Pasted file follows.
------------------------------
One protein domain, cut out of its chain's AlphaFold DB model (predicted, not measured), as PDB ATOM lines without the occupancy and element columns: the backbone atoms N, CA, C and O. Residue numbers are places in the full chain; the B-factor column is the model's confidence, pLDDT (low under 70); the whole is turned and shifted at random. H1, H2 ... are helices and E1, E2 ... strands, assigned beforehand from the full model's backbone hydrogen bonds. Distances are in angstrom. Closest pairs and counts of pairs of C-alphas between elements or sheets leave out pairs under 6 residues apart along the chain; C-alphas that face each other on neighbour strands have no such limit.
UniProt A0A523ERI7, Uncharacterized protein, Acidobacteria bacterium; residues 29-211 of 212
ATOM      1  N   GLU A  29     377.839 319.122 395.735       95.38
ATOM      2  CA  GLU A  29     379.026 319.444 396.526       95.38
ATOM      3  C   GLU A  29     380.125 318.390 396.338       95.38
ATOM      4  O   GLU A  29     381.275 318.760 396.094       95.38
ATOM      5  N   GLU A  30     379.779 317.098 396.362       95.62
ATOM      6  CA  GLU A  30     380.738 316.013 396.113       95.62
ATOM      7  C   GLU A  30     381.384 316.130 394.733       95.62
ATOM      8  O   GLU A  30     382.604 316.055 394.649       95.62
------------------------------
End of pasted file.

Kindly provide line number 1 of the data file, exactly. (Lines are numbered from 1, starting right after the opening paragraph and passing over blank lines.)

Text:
UniProt A0A523ERI7, Uncharacterized protein, Acidobacteria bacterium; residues 29-211 of 212